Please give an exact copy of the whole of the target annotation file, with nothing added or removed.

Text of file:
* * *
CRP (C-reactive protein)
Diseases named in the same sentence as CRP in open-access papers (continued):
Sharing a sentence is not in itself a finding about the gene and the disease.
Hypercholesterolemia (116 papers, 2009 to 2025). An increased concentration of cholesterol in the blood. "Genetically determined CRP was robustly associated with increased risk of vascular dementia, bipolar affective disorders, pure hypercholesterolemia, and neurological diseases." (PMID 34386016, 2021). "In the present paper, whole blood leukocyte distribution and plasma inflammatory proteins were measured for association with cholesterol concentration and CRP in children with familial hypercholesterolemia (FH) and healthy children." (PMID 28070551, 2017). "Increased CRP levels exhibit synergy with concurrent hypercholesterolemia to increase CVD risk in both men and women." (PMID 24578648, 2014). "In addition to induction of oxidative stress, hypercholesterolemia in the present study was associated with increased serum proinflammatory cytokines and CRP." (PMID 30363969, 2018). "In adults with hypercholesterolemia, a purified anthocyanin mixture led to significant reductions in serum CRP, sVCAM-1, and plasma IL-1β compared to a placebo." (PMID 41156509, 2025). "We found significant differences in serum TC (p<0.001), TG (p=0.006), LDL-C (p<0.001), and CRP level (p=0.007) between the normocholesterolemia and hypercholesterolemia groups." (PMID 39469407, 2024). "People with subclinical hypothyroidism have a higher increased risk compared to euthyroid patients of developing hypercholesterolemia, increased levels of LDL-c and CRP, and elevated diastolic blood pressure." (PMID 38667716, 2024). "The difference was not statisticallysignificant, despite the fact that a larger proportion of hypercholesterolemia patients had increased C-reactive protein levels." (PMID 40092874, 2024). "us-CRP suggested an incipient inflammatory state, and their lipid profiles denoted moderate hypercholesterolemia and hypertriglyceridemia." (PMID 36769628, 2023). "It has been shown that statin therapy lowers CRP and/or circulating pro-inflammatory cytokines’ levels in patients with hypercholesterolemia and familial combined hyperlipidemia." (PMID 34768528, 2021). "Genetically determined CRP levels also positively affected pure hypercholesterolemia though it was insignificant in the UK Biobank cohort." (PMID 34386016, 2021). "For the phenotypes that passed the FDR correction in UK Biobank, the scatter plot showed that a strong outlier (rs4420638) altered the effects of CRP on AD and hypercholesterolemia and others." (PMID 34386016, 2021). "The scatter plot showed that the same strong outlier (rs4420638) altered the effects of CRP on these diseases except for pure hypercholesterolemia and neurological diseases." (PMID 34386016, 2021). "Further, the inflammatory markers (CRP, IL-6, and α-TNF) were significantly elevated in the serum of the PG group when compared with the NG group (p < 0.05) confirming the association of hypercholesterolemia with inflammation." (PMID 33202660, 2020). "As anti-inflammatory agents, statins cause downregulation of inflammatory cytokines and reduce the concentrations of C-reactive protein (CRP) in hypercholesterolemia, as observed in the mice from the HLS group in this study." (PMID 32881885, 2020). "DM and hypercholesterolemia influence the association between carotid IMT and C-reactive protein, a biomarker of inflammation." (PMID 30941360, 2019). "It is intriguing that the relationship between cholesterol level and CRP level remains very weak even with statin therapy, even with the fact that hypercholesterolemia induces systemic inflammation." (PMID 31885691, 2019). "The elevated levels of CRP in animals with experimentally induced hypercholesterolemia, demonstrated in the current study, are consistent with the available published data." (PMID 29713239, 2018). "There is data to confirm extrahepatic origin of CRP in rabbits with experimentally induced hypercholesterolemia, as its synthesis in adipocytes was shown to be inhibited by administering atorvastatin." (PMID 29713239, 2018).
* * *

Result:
CRP (C-reactive protein)
Diseases named in the same sentence as CRP in open-access papers (continued):
Sharing a sentence is not in itself a finding about the gene and the disease.
Hypercholesterolemia (116 papers, 2009 to 2025). An increased concentration of cholesterol in the blood. "Genetically determined CRP was robustly associated with increased risk of vascular dementia, bipolar affective disorders, pure hypercholesterolemia, and neurological diseases." (PMID 34386016, 2021). "In the present paper, whole blood leukocyte distribution and plasma inflammatory proteins were measured for association with cholesterol concentration and CRP in children with familial hypercholesterolemia (FH) and healthy children." (PMID 28070551, 2017). "Increased CRP levels exhibit synergy with concurrent hypercholesterolemia to increase CVD risk in both men and women." (PMID 24578648, 2014). "In addition to induction of oxidative stress, hypercholesterolemia in the present study was associated with increased serum proinflammatory cytokines and CRP." (PMID 30363969, 2018). "In adults with hypercholesterolemia, a purified anthocyanin mixture led to significant reductions in serum CRP, sVCAM-1, and plasma IL-1β compared to a placebo." (PMID 41156509, 2025). "We found significant differences in serum TC (p<0.001), TG (p=0.006), LDL-C (p<0.001), and CRP level (p=0.007) between the normocholesterolemia and hypercholesterolemia groups." (PMID 39469407, 2024). "People with subclinical hypothyroidism have a higher increased risk compared to euthyroid patients of developing hypercholesterolemia, increased levels of LDL-c and CRP, and elevated diastolic blood pressure." (PMID 38667716, 2024). "The difference was not statisticallysignificant, despite the fact that a larger proportion of hypercholesterolemia patients had increased C-reactive protein levels." (PMID 40092874, 2024). "us-CRP suggested an incipient inflammatory state, and their lipid profiles denoted moderate hypercholesterolemia and hypertriglyceridemia." (PMID 36769628, 2023). "It has been shown that statin therapy lowers CRP and/or circulating pro-inflammatory cytokines’ levels in patients with hypercholesterolemia and familial combined hyperlipidemia." (PMID 34768528, 2021). "Genetically determined CRP levels also positively affected pure hypercholesterolemia though it was insignificant in the UK Biobank cohort." (PMID 34386016, 2021). "For the phenotypes that passed the FDR correction in UK Biobank, the scatter plot showed that a strong outlier (rs4420638) altered the effects of CRP on AD and hypercholesterolemia and others." (PMID 34386016, 2021). "The scatter plot showed that the same strong outlier (rs4420638) altered the effects of CRP on these diseases except for pure hypercholesterolemia and neurological diseases." (PMID 34386016, 2021). "Further, the inflammatory markers (CRP, IL-6, and α-TNF) were significantly elevated in the serum of the PG group when compared with the NG group (p < 0.05) confirming the association of hypercholesterolemia with inflammation." (PMID 33202660, 2020). "As anti-inflammatory agents, statins cause downregulation of inflammatory cytokines and reduce the concentrations of C-reactive protein (CRP) in hypercholesterolemia, as observed in the mice from the HLS group in this study." (PMID 32881885, 2020). "DM and hypercholesterolemia influence the association between carotid IMT and C-reactive protein, a biomarker of inflammation." (PMID 30941360, 2019). "It is intriguing that the relationship between cholesterol level and CRP level remains very weak even with statin therapy, even with the fact that hypercholesterolemia induces systemic inflammation." (PMID 31885691, 2019). "The elevated levels of CRP in animals with experimentally induced hypercholesterolemia, demonstrated in the current study, are consistent with the available published data." (PMID 29713239, 2018). "There is data to confirm extrahepatic origin of CRP in rabbits with experimentally induced hypercholesterolemia, as its synthesis in adipocytes was shown to be inhibited by administering atorvastatin." (PMID 29713239, 2018).